“The huge gulf that separates physics and biology -the realm of atoms and molecules from that of living thing- is unbridgeable without fundamentally new concepts.”
The quote that begins this article is one of the main theses that Paul Davies defends in his book published in 2019 “The Demon in the Machine“.
There is no need to introduce Paul Davies as he is well known for his research and popular science books in areas such as quantum mechanics, cosmology or astrobiology. As he himself says, he likes to tackle the big questions and try to find answers to the fundamental questions of the origin of the Universe and Life.
Davies’ interest in crossing the barriers between scientific fields and taking a more holistic view led him to write this interdisciplinary book. In it, physics, chemistry, biology, computing or information and network theories intersect.
If I had to synthesize the content and objective of the book, I would do so in these two basic ideas:
- He argues that he doesn’t believe in the reductionist (extreme) approach to explaining the emergence of life and the functioning of living beings.
- It raises the fundamental role that Information in providing answers to these questions.
On the first point, Davies argues that known physics alone can’t account for biology. Although the components of life comply with the laws that atoms and molecules blindly follow, these principles are insufficient to explain the emergence of causality that we observe in the world of living beings.
Nor does the modern synthesis of Darwinian evolutionary theory, genetics and molecular biology fully explain how these goals or purposes that show the constituent elements of life emerge. He understands that additional principles are required that we do not yet know.
Of course these questions about what life is, how it emerges, what controls the functioning of living beings and their constituent elements have been raised on many occasions throughout history in the fields of religion, philosophy and science. In fact, he cites the physicist Erwin Schrödinger and his influential lectures and book “What is Life?” which inspired the later discovery of the genetic information mechanism of DNA by Watson and Crick.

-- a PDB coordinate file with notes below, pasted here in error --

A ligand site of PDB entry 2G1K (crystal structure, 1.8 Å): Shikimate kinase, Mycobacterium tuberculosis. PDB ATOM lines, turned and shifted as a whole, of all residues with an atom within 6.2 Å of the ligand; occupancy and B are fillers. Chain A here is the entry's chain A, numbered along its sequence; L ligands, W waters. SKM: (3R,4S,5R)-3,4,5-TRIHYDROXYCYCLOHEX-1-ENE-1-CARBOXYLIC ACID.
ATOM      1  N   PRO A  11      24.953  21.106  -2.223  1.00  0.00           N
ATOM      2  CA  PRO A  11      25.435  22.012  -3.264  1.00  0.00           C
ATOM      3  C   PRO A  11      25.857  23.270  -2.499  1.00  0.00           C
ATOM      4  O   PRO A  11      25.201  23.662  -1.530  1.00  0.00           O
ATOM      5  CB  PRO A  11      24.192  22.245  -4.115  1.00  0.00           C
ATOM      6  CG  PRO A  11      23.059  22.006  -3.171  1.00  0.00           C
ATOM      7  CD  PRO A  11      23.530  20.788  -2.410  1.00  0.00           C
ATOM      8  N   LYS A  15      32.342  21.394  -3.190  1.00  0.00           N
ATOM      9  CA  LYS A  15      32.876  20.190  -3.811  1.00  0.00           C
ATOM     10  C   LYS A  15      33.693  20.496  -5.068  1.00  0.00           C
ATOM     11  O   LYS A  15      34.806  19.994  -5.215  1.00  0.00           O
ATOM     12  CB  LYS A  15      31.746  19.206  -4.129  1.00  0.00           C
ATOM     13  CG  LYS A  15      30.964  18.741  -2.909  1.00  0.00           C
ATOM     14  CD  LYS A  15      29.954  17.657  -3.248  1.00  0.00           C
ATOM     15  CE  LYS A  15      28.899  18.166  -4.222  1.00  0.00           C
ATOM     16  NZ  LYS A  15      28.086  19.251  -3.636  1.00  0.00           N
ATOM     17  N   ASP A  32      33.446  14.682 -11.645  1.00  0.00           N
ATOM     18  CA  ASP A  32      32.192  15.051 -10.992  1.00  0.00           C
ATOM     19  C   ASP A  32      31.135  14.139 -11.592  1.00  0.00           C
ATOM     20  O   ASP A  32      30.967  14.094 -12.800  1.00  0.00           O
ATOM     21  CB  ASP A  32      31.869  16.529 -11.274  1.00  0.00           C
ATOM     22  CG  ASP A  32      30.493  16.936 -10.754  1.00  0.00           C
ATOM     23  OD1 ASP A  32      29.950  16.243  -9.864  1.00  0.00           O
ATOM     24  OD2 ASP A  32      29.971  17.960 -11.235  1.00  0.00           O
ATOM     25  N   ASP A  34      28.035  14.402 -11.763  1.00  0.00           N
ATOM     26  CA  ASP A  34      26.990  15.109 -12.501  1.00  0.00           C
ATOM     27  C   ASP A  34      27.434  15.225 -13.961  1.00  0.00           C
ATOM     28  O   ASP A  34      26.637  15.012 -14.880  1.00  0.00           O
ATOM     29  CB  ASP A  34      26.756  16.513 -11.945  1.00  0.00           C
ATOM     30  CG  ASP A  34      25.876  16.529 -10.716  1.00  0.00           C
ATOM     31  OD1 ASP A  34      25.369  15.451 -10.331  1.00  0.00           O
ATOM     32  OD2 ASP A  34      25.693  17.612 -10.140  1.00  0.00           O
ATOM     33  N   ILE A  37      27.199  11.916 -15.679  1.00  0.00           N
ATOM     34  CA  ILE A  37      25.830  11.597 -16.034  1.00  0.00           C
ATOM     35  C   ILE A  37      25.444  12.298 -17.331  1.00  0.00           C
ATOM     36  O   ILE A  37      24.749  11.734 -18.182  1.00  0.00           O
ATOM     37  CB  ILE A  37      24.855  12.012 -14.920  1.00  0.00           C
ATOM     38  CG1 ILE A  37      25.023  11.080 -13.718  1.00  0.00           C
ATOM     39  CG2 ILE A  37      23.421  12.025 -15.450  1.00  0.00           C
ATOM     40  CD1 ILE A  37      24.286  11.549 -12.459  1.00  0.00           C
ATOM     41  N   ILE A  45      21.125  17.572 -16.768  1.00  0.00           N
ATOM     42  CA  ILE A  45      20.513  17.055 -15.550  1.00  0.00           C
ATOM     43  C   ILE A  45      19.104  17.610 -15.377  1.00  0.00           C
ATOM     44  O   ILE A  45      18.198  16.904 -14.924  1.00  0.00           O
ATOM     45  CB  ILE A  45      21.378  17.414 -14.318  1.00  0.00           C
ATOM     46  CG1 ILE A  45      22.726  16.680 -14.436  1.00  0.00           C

There have been different kinds of responses: divine origin (religions), vital force or impulse (vitalism), universal consciousness (pansychism), vision of the whole – the whole greater than the parts (holism, organism) or physical-mechanical (reductionism), to name the most relevant.
Davis poses answers within Science – even if those principles or natural laws are still undiscovered – leaving aside ideas of a supernatural, spiritual or proto/pseudo-scientific nature.
He explores a line he sees as promising: the role that information can play as a high-level, contextual, causal principle that takes control of the development and functioning of the living being.
What does this mean? For information, a logical-abstract concept instantiated in living organisms from physical-chemical components and material phenomena (nitrogenous bases of DNA, electrical gradients …), is an ‘agent’ capable of directing and manipulating this material substrate on which it’s based, being able to introduce rules according to the state or context in which it’s operating.
Does it still sound convoluted? So we will use a familiar analogy: life is the software that controls the hardware of living beings, giving instructions to the machine on which it runs. Just as a program behaves according to the inputs it receives (from a user, from another program, from a sensor…) so does the vital system according to the wide range of physical-chemical signals it can receive at different levels.